Vivaldi Browser: Why You Should Try It

The web browser you've never heard of might become your favorite

Vivaldi is a relatively new web browser that's available for Linux, macOS, and Windows.

It launched in 2016 and was first developed by Jon Stephenson von Tetzchner and Tatsuki Tomit. Despite being a more recent addition to the competitive browser market, it's every bit as full featured as Chrome, Edge, Firefox, or Safari.

Installing the Vivaldi Browser

Because it's fully cross-platform, you can run Vivaldi on every desktop device you own. Installing it works the same way as any software you've installed before.

During installation, there are a few details you can set up immediately :

  • Import bookmarks and settings from other browsers you've used.
  • Pick a theme for the browser.
  • Position tabs on the top, bottom, or side of the main window.
  • Sync bookmarks and information with other devices by registering a Vivaldi account.

Switching to the Vivaldi Browser

What We Like
  • Flexible options to organize your site links.

  • Quick access to often-visited pages with Web Panels.

  • Very fast page load time.

What We Don't Like
  • Scrollbar often disappears when the browser window is resized.

  • Default Linux version may not load embedded videos.

Changing the browser you're accustomed to using every day isn't easy. If you used the Google Chrome browser for many years and you have dozens of extensions enabled, switching to Vivaldi might not be right for you.

Vivaldi is based on Chromium, so nearly all Chrome extensions work, but enabling all of them can be time-consuming. And if you're a Firefox or Microsoft Edge user with many extensions, many of them might not be available.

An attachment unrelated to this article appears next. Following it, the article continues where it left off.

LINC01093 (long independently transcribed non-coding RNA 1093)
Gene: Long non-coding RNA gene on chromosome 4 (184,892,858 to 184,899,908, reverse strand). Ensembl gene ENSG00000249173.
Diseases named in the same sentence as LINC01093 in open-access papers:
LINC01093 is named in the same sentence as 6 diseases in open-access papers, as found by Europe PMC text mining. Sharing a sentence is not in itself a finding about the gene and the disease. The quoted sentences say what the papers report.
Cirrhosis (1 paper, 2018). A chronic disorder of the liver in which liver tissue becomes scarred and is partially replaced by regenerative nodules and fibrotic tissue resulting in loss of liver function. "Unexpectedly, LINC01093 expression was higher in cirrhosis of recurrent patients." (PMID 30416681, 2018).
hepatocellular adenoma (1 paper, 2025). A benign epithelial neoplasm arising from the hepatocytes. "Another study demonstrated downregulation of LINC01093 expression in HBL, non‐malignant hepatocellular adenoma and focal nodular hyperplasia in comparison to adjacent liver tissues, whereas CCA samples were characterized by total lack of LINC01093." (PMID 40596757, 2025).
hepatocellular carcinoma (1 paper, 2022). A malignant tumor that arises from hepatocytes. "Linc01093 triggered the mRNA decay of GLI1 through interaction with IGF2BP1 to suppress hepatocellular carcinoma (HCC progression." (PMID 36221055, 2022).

Customizing the Vivaldi Browser

Despite looking pretty basic when you first open Vivaldi, if you look a little closer you see there are more features than are immediately apparent.

Select the settings icon in the lower-left to start digging deeper into how you can customize the browser.

The Settings gear in Vivaldi

In the Themes tab, you see a typical theme setting that you would find in most web browsers, but as you scroll further down, you see a near-endless amount of customization options available.

Create your own theme in the theme settings window.

You can also use mouse gestures in Vivaldi.

Select the Mouse tab in settings to see the predefined mouse gestures you can use.

Learn or create mouse gestures in gestures settings.

You can customize each of the gestures by select the Edit icon and drawing your own.

Using Tabs Stacks and the Web Panel

An inventive feature of Vivaldi is called tab stacking. Tab stacking is when you grab a browser tab and drag it over another one. This "stacks" multiple tabs into a single one.

When you click on a stacked tab, all of them display just below the tab bar.

Example of stacked tabs in Vivaldi

You can click the one you want to load, or load them all.

Unstack them by right-clicking the tab and selecting Ungroup Tab Stack.

Using Vivaldi's Web Panel

Another of Vivaldi's useful features is the Web Panel. It's a way to have smaller versions of web pages available with a single click and without having to leave the page you are viewing.

The Web Panel is the group of icons arranged vertically along the left side of the browser. The top is your standard browser bookmarks, downloads, notes (think of it as an embedded notepad), history, and tabs. Under this, you see a plus icon. Clicking on this lets you add any website that you can pop open in a left preview panel.

Add web panels to preview web pages updates.

The image above is of Vivaldi's Web Panel feature. it's a quick way to check your social feeds, news feeds, or anything else you want to quickly glance at or refer to.